Christodoulos Ioannou
(Security and Intelligence Scholar in Cyprus, obtained his MA in Security and Intelligence Studies, University of Salford, UK)


The situation in Cyprus at the given point is rather complicated and the state is in need for security and vigilance as never before. The current economic and financial situation, the alleged reserves of natural gas recently discovered off the shore of the island as well as the on-going occupation of a large part of the island by Turkish troops create a volatile situation. Intelligence is the most essential tool for providing security to the state and therefore to the people.
The term intelligence is rather vague with no specific definition therefore an all-inclusive term is provided by Gill and Phythian. They argue that intelligence is the umbrella term referring to the range of activities – from planning and information collection to analysis and dissemination – conducted in secret, and aimed at maintaining or enhancing relative security by providing forewarning of threats or potential threats in a manner that allows for the timely implementation of a preventive policy or strategy, including where deemed desirable, covert activities. (1)

In Cyprus, the agency responsible for providing this form of security and foreknowledge is KYP. The Cypriot Central Intelligence Agency (KYP) is theoretically a branch of the police. For administrative issues the police is responsible but operational matters are directly subordinated to the president of the republic. KYP is consisted of regional branches which are obliged to work closely with the regional police administrator but for operational and administration issues its own commander is
in charge. (2)

This structure is rather confusing and seems that there is a blurred line as to whether KYP is an independent agency or indeed a part of the police. This may lead to failures such as the recent case of an escaped convict in which KYP was extensively involved in, at least according to the media. (3)

This leads to the fair question, Is the issue of an escaped convict a matter of a national intelligence agency or the police? It is one of many issues raised by the way that KYP is structured and conducts its operations as there are quite a few failures in its record and unfortunately it seems that it is a bit more than the fact that intelligence failures are usually known unlike the successes because of the secrecy and the nature of work. Amongst the other problems the most severe ones include the lack of oversight and the pressing need of democratisation of such establishments as well as the need to quickly adapt to new situations and agility of movement.

The Cypriot state is in desperate need of restructuring its intelligence apparatus in order to outcome the challenges posed in the new era the island state has entered. It would be wise to create two new agencies, one for internal matters and one for external in the standards of the British MI5 and MI6. Furthermore, a new police intelligence agency should be created. Along with the National Guard’s second bureau, all these agencies should be incorporated under a national intelligence council. Last but not least, there should be a parliamentary, or other, oversight committee regulating and assuring the normal proceedings of the intelligence establishment’s work at hand.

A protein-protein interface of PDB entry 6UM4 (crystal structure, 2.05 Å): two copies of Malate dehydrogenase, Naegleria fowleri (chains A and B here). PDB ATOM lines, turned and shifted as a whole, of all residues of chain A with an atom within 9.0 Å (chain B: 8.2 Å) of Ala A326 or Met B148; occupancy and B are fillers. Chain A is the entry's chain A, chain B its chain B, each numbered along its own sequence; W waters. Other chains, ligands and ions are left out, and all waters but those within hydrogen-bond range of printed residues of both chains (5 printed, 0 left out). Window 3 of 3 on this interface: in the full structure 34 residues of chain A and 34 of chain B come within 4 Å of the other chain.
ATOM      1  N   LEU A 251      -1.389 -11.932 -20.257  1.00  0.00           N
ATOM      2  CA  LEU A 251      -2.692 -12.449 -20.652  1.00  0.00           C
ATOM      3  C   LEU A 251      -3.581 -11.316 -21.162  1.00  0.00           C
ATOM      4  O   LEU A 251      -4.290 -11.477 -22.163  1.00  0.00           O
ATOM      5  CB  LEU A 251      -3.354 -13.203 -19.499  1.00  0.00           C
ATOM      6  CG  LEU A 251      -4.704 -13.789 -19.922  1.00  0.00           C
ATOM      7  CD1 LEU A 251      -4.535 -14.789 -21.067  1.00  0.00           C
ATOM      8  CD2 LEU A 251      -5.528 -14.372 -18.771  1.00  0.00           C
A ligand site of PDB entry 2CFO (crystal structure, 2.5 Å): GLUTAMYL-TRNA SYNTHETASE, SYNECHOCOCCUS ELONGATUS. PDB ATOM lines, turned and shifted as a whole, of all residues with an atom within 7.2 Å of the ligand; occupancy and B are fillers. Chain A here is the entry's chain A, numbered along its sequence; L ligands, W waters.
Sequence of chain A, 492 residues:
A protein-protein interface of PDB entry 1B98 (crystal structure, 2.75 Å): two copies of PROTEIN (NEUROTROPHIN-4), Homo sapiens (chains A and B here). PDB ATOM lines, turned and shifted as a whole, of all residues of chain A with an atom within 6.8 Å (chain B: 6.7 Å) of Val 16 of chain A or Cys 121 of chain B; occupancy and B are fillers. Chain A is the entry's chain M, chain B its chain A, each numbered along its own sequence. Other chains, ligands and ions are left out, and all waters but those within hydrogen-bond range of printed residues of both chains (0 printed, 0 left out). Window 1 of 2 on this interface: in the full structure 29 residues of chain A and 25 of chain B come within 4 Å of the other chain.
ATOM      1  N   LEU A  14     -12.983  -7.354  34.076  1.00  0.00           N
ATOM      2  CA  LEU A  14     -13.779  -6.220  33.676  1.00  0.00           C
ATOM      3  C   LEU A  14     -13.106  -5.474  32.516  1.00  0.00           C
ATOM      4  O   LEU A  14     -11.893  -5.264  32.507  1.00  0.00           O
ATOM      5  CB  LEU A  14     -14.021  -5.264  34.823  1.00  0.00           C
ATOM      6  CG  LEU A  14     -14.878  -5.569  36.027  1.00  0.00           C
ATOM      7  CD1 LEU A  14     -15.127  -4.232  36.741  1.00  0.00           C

As the situation is right now, there are issues at hand that must be addressed, such as the common popular belief that one of KYP’s main areas of action is the political profiling of people and the lack of accountability to any other regulator. A terrifying fact, that refers to other times and regimes. The last step towards a democratisation of such agencies is a legal framework that will allow for these agencies to work undisrupted but under the rule of law and oversight. As Gill argues a lack of secrecy endangers the comparative advantage sought from the intelligence.

This proposed devolved reforming of the intelligence establishment will also lead to the other significant advantage; the ability to quickly adapt to new environments and threats facing the state of Cyprus and its people. It will help avoid situations like the case of 9/11 in the United States when the intelligence apparatus was caught by surprise by the Al Qaeda terrorists due to the fact that its intelligence structure was designed to operate under the Cold War environment and failed to adapt to the new emerging threats. (4)

In its turn, this will eliminate the current limitation of KYP’s dependency on police personnel, allowing the new agencies to employ more diverse individuals able to cope with a broader spectrum of issues like most contemporary intelligence agencies around the globe. 

What is proposed here is by no means easy or able to be done in a matter of days or months. It probably requires a lengthy transitional phase and careful study. It is nevertheless necessary in order to address issues like the new economic environment. The economy is under enormous pressure and it is the most fertile environment for economic subversion by enemies.

The same goes for the issue of the offshore natural gas reserves especially since Turkey, Cyprus’ traditional enemy has already began disputing the legality of the exploratory drillings and so forth.

The need for a reformed intelligence establishment and the creation of a solid and efficient intelligence community in Cyprus now is more pressing than ever.

1) Gill, Peter & Phythian, Mark, Intelligence in an Insecure World, (Cambridge: Polity Press, 2006), p.1
4) National Commission on Terrorist Attacks on the United States, The 9/11 Commission Report, Washington DC, 2004
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